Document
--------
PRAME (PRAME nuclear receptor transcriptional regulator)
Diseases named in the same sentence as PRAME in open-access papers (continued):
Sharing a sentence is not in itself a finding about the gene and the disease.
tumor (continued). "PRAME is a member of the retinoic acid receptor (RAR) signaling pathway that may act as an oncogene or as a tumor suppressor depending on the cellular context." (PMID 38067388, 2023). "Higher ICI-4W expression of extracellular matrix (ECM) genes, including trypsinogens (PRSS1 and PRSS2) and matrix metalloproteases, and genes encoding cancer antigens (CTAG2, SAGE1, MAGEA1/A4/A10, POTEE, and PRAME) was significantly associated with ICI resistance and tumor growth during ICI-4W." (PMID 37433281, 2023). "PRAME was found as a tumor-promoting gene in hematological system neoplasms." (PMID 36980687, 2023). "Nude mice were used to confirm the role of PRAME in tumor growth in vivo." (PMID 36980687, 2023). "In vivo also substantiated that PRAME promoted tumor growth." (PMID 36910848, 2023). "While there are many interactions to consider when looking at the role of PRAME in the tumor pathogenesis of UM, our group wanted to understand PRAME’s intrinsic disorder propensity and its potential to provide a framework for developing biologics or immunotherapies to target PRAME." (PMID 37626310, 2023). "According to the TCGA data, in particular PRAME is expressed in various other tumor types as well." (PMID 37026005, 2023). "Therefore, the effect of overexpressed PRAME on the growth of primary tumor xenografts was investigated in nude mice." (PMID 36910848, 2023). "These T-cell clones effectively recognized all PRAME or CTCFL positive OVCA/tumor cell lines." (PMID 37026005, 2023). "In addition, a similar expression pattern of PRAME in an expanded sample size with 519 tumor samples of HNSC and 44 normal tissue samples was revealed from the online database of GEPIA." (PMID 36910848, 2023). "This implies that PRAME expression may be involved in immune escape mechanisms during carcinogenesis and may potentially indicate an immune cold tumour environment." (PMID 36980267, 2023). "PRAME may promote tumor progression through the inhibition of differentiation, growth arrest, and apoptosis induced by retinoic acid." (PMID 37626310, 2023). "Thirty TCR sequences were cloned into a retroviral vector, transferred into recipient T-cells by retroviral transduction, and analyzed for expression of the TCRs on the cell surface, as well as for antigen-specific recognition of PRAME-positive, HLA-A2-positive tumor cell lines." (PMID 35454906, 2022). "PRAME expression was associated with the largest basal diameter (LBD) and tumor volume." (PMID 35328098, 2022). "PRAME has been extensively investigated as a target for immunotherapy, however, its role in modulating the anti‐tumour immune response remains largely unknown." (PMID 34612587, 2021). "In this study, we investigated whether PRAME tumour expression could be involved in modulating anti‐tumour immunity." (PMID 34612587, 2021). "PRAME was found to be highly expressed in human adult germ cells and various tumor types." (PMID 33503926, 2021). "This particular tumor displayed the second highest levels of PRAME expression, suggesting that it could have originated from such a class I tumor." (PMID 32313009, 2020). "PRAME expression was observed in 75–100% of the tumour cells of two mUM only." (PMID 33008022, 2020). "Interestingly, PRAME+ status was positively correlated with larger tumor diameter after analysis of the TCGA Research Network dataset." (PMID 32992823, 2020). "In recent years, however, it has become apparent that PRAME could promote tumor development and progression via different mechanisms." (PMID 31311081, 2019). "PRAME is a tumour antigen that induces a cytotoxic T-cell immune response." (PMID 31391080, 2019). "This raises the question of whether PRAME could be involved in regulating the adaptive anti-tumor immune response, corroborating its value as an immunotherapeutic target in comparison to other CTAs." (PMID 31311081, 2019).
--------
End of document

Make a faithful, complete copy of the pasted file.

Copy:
PRAME (PRAME nuclear receptor transcriptional regulator)
Diseases named in the same sentence as PRAME in open-access papers (continued):
Sharing a sentence is not in itself a finding about the gene and the disease.
tumor (continued). "PRAME is a member of the retinoic acid receptor (RAR) signaling pathway that may act as an oncogene or as a tumor suppressor depending on the cellular context." (PMID 38067388, 2023). "Higher ICI-4W expression of extracellular matrix (ECM) genes, including trypsinogens (PRSS1 and PRSS2) and matrix metalloproteases, and genes encoding cancer antigens (CTAG2, SAGE1, MAGEA1/A4/A10, POTEE, and PRAME) was significantly associated with ICI resistance and tumor growth during ICI-4W." (PMID 37433281, 2023). "PRAME was found as a tumor-promoting gene in hematological system neoplasms." (PMID 36980687, 2023). "Nude mice were used to confirm the role of PRAME in tumor growth in vivo." (PMID 36980687, 2023). "In vivo also substantiated that PRAME promoted tumor growth." (PMID 36910848, 2023). "While there are many interactions to consider when looking at the role of PRAME in the tumor pathogenesis of UM, our group wanted to understand PRAME’s intrinsic disorder propensity and its potential to provide a framework for developing biologics or immunotherapies to target PRAME." (PMID 37626310, 2023). "According to the TCGA data, in particular PRAME is expressed in various other tumor types as well." (PMID 37026005, 2023). "Therefore, the effect of overexpressed PRAME on the growth of primary tumor xenografts was investigated in nude mice." (PMID 36910848, 2023). "These T-cell clones effectively recognized all PRAME or CTCFL positive OVCA/tumor cell lines." (PMID 37026005, 2023). "In addition, a similar expression pattern of PRAME in an expanded sample size with 519 tumor samples of HNSC and 44 normal tissue samples was revealed from the online database of GEPIA." (PMID 36910848, 2023). "This implies that PRAME expression may be involved in immune escape mechanisms during carcinogenesis and may potentially indicate an immune cold tumour environment." (PMID 36980267, 2023). "PRAME may promote tumor progression through the inhibition of differentiation, growth arrest, and apoptosis induced by retinoic acid." (PMID 37626310, 2023). "Thirty TCR sequences were cloned into a retroviral vector, transferred into recipient T-cells by retroviral transduction, and analyzed for expression of the TCRs on the cell surface, as well as for antigen-specific recognition of PRAME-positive, HLA-A2-positive tumor cell lines." (PMID 35454906, 2022). "PRAME expression was associated with the largest basal diameter (LBD) and tumor volume." (PMID 35328098, 2022). "PRAME has been extensively investigated as a target for immunotherapy, however, its role in modulating the anti‐tumour immune response remains largely unknown." (PMID 34612587, 2021). "In this study, we investigated whether PRAME tumour expression could be involved in modulating anti‐tumour immunity." (PMID 34612587, 2021). "PRAME was found to be highly expressed in human adult germ cells and various tumor types." (PMID 33503926, 2021). "This particular tumor displayed the second highest levels of PRAME expression, suggesting that it could have originated from such a class I tumor." (PMID 32313009, 2020). "PRAME expression was observed in 75–100% of the tumour cells of two mUM only." (PMID 33008022, 2020). "Interestingly, PRAME+ status was positively correlated with larger tumor diameter after analysis of the TCGA Research Network dataset." (PMID 32992823, 2020). "In recent years, however, it has become apparent that PRAME could promote tumor development and progression via different mechanisms." (PMID 31311081, 2019). "PRAME is a tumour antigen that induces a cytotoxic T-cell immune response." (PMID 31391080, 2019). "This raises the question of whether PRAME could be involved in regulating the adaptive anti-tumor immune response, corroborating its value as an immunotherapeutic target in comparison to other CTAs." (PMID 31311081, 2019).